2. He got into some trouble in either Lancaster or Kerhaw County, so he moved to Chesterfield County and changed his name; (note: Lancaster and Kershaw fit with the Scots-Irish migration route into South Carolina)
  3. One of daughters first married her first cousin, Simp or Simpson WHITE: (sentence not complete)
  4. His mother's maiden name was LEMON and she had him out of wedlock (he was living with an elderly couple by the name of LEMON in Chesterfield County 1850 Census).


What we can document:



We do have some documentation that Thrashey White was in the Chesterfield District in 1837. James C. Pigg's booklet "Miscellaneous abstracts from Pre-Civil War Cheraw, South Carolina Newspapers" available through the Old Darlington District Chapter SC Genealogical Society, on page 24 records the following Sheriff's Sale:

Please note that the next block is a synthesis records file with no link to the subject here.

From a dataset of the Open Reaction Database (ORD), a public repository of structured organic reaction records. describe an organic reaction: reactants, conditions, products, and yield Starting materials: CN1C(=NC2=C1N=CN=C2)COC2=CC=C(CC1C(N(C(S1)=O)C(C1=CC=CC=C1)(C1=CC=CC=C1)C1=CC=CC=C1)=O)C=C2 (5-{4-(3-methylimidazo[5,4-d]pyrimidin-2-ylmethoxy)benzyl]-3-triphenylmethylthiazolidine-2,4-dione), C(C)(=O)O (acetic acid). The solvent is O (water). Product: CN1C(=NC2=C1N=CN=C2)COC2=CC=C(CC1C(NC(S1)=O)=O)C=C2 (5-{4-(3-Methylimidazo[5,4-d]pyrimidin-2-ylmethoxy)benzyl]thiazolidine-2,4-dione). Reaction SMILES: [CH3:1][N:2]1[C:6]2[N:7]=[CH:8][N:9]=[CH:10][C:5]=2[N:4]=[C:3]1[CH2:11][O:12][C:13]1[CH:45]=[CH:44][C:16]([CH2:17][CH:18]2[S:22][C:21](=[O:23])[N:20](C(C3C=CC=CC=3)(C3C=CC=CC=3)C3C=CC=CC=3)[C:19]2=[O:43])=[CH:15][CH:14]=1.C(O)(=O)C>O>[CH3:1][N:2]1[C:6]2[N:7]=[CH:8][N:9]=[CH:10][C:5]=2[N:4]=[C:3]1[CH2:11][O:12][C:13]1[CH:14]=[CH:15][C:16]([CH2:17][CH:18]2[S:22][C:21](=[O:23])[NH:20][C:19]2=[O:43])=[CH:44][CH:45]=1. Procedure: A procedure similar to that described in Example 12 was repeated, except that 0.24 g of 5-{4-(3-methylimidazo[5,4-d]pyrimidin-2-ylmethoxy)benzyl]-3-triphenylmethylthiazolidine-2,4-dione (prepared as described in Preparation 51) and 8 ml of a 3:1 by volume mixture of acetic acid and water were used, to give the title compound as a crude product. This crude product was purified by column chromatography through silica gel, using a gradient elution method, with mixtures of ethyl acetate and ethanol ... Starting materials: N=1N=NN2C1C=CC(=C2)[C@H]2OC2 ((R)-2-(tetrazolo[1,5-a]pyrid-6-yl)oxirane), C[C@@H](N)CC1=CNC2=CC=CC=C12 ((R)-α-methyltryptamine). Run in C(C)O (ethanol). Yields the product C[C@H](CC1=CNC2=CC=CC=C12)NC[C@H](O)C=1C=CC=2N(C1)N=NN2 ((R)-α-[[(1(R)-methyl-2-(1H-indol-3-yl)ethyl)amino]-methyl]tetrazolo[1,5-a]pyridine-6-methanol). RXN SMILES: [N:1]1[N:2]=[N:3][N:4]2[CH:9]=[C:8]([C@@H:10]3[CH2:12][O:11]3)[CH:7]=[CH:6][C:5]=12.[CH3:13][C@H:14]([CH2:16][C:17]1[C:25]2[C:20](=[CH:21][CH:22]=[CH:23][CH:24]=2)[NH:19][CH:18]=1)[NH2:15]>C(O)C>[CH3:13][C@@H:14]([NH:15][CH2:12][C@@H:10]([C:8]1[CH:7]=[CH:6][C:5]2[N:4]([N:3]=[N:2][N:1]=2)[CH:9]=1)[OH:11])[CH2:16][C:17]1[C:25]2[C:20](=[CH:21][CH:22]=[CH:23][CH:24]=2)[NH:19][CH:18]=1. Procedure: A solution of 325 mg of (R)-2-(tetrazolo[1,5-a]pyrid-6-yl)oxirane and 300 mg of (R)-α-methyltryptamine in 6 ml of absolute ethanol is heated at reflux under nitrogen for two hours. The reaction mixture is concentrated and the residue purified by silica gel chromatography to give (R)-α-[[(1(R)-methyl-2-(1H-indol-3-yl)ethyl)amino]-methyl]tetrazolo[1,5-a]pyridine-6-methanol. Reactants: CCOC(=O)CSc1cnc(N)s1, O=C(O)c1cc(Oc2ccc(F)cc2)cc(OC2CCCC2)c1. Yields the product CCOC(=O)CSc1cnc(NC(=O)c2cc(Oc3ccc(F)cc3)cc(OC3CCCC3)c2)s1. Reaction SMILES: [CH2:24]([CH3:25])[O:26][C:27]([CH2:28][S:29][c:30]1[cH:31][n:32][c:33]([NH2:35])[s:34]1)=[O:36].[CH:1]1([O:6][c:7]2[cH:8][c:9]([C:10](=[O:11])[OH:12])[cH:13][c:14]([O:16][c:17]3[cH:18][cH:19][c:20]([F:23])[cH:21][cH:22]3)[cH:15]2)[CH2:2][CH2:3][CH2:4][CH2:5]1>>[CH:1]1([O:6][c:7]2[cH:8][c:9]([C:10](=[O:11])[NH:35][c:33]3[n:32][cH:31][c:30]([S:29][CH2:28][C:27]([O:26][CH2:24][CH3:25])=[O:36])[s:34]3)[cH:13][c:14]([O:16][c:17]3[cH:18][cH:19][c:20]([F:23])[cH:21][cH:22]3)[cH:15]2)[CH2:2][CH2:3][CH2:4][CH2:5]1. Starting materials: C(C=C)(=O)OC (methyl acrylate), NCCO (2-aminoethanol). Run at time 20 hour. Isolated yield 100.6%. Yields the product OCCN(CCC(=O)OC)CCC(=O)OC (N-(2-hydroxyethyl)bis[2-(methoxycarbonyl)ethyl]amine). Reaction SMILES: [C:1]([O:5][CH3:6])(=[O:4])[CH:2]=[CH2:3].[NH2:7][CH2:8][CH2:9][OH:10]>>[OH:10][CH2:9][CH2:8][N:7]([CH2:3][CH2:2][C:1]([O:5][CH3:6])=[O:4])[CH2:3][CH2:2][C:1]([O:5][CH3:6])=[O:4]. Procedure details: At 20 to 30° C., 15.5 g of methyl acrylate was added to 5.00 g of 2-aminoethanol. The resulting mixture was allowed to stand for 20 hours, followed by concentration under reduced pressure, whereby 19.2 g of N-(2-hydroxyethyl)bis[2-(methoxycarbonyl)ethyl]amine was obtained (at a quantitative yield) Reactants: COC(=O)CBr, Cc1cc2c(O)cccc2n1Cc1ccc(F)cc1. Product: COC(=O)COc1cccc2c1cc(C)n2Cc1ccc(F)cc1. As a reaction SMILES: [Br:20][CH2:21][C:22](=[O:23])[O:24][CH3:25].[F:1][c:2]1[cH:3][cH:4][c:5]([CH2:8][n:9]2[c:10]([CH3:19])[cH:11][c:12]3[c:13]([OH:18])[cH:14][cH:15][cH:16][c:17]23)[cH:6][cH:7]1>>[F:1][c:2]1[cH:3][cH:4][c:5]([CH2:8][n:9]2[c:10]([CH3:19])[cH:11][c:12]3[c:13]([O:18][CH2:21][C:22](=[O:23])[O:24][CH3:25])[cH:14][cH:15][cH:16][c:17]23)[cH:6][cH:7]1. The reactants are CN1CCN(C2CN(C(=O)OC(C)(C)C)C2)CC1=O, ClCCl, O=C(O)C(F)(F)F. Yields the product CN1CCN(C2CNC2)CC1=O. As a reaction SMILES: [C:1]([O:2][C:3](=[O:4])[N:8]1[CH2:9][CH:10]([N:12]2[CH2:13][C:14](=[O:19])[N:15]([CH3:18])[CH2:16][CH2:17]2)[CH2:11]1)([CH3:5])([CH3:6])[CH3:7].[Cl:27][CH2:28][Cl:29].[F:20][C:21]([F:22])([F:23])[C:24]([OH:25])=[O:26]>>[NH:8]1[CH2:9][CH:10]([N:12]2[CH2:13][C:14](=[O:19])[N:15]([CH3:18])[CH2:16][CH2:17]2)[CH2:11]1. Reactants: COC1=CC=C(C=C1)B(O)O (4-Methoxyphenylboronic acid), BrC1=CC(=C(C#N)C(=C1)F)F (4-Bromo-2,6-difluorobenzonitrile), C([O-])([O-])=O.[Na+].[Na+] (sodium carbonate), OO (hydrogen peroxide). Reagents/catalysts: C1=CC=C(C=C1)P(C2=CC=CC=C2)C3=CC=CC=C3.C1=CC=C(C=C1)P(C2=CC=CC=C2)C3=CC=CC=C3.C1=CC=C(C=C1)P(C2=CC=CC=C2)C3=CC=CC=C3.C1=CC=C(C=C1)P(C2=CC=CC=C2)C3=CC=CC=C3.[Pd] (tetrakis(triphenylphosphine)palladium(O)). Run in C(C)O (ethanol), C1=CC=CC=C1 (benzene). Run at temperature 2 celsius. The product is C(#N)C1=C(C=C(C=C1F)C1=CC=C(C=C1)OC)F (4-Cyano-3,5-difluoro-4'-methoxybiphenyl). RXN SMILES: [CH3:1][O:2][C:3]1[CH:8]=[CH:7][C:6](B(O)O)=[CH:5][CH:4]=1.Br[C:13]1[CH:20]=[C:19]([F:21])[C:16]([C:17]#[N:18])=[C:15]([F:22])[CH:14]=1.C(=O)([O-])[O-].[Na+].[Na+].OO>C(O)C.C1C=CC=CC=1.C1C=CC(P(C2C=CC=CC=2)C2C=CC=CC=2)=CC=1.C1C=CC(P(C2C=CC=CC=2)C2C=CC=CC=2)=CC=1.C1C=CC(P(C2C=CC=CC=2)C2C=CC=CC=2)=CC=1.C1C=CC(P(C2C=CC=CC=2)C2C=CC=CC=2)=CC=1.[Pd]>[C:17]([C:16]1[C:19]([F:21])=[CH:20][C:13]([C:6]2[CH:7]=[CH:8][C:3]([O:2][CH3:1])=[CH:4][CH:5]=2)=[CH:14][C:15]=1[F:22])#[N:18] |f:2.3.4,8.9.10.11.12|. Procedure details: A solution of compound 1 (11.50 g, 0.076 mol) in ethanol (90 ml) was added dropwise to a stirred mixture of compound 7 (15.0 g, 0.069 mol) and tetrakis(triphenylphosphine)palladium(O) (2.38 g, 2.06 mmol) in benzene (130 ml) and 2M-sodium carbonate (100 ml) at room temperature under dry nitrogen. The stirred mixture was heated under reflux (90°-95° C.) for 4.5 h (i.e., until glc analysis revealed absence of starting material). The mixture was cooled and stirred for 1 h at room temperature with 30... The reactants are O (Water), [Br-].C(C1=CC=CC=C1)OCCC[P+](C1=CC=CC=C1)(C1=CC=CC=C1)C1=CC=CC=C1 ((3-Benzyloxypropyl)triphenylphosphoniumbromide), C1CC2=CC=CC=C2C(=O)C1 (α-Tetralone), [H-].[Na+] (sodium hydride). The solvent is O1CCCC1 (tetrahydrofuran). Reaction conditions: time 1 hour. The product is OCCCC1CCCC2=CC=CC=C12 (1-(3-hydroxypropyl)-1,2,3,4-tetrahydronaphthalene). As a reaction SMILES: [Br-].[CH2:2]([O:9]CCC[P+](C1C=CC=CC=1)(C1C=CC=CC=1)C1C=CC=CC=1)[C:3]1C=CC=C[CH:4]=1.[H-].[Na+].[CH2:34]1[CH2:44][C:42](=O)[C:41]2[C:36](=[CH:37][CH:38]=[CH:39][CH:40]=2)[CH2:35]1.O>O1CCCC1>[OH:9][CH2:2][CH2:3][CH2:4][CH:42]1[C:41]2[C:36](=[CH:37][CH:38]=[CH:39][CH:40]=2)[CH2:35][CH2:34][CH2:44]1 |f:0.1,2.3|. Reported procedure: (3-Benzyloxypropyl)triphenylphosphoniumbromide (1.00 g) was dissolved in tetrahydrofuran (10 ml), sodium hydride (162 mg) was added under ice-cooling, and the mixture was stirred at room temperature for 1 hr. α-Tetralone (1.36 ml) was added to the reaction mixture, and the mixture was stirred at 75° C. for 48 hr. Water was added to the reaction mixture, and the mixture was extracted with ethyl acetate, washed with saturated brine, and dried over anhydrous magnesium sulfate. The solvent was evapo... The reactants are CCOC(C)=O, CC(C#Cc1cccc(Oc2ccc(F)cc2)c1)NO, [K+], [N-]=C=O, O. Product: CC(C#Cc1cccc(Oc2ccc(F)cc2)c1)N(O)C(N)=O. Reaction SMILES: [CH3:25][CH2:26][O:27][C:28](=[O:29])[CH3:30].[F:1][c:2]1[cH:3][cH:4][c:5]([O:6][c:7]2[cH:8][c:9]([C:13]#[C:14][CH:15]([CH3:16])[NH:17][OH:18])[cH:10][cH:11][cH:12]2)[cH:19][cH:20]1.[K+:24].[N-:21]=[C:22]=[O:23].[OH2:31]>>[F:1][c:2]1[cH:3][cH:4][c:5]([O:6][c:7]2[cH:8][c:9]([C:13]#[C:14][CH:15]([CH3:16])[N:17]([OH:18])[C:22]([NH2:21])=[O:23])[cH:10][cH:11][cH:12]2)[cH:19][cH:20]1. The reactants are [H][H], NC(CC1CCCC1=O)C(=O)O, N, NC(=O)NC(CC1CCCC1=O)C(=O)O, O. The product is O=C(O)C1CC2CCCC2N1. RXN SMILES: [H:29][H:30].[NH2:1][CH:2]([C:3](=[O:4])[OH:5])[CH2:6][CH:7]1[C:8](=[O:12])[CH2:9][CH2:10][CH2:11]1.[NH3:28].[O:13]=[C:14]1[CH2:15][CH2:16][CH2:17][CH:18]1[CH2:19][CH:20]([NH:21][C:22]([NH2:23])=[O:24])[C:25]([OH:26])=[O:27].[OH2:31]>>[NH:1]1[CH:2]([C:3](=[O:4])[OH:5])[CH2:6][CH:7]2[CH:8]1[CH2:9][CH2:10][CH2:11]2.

By order of the Court of Ordinary of Chesterfield District will be sold at Chesterfield Court House, on the first Moday in November next, one tract of land near "Wright's Folly" on Big Westfield's Creek, (belonging to the estate of Wm. Hinson dec'd) containing 202 acres more or less, adjooining land belonging to John Clarke, Jas. Everett, Thrashley White and Wm. Pegues. Continues - A credit until the first day of January 1839; the purchaser to give Bond or Note and good security with interest from the day of sale, and Mortgage on the premises to the Ordinary if necessary to secure the purchase money. Purchasers will pay for Sheriff's Titles.

Alfred M. Lowery, Sheriff, C.D.

November 1, 1837



Mr. Pigg on page 60 of the referenced book above contains a filing in the common pleas in Chesterfield against Thrashley White. The date of this legal notice is 1844 and is reproduced below:


David S. Harlee ads. Thrashley White Ca. Sa. For Costs